What Is An Americano Coffee

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Do you get annoyed when someone takes five minutes to order a coffee? Do they need to use a half-dozen or more adjectives? For example, a half-caf, quad-shot, skinny vanilla caramel no-foam latte. Coffee has come a long way from when cowboys boiled coarse grinds over an open fire.

Humans first discovered the power of the coffee plant in Ethiopia centuries ago. Since then, we’ve devised many ways to prepare the fruit and bean.

Today, there are many ways to prepare a cup of coffee. Americans historically prefer drip coffee prepared with a filter. That began to change when the first Starbucks opened in Seattle in 1971. Since then, Americans have slowly learned to appreciate the taste of espresso and other specialty coffees.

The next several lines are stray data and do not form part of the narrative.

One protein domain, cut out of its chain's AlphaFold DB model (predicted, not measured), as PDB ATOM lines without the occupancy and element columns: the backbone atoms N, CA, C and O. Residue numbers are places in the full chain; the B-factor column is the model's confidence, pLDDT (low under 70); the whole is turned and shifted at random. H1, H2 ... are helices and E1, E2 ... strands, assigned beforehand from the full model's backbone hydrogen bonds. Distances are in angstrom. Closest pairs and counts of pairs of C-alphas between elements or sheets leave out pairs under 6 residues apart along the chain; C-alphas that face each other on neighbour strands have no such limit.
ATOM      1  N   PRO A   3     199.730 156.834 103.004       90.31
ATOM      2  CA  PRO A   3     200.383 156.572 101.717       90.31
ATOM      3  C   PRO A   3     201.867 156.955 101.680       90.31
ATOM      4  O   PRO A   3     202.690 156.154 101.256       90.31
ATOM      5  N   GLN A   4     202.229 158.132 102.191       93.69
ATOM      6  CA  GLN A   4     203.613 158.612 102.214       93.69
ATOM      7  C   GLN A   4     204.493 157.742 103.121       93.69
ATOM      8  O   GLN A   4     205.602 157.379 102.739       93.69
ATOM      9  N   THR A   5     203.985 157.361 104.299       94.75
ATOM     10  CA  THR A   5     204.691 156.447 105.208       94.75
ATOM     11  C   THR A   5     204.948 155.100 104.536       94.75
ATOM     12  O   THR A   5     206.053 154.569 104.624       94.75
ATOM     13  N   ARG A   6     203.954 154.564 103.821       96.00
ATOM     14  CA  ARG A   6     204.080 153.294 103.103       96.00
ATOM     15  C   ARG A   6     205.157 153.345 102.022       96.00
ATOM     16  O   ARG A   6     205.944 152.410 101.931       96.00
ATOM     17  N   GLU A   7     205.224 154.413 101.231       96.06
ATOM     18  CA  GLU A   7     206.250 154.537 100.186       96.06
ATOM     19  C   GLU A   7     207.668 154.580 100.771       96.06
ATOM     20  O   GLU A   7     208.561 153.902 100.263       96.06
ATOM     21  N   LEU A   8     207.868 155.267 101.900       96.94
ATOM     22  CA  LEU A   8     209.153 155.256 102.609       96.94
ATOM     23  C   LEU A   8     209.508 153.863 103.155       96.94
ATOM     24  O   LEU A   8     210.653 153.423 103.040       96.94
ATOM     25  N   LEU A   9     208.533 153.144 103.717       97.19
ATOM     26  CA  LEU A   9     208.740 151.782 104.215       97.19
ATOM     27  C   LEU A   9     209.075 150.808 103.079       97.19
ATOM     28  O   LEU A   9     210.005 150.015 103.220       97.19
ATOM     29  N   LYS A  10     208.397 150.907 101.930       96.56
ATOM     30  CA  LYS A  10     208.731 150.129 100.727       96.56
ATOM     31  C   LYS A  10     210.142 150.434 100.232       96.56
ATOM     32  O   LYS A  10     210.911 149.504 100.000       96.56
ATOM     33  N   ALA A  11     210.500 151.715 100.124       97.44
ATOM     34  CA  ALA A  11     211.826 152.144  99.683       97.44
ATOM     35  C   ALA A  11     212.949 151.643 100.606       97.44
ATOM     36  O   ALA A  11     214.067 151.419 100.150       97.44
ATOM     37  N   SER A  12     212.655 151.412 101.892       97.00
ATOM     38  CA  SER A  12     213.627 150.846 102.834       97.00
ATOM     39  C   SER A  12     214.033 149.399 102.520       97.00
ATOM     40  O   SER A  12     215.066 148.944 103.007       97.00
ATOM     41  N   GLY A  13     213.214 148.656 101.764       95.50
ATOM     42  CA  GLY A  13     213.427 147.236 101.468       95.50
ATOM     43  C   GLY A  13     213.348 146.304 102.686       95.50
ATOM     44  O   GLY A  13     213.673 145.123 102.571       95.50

These days, you can find a place that makes espresso drinks on almost every corner. Many of the drinks they serve are closer to dessert than coffee. But some people still prefer a simple, honest drink that tastes like coffee. If you’re one of those, read about one of the most straightforward espresso drinks: the humble Americano.

Read on to find out what is an Americano and how to make an Americano.

How the Americano Came to Be

Espresso is the main ingredient in Americano coffee. Espresso is a strong, dark coffee drink that dates back to the early 1900s. Italian Luigi Bezzera first developed the technology.

Bezzera was frustrated by how long it took to make coffee. He began testing ways to make the process quicker. He discovered that steam pressure made the process faster. It also produced a more prosperous, better-tasting brew.

The espresso machine quickly caught on. It soon became the preferred method in Italy and other European countries.

Yet, back in the US, we still made coffee the old-fashioned way. We poured hot water over ground coffee beans. This produces a much milder taste than espresso. But surprisingly, a serving of drip coffee contains more caffeine than a serving of espresso.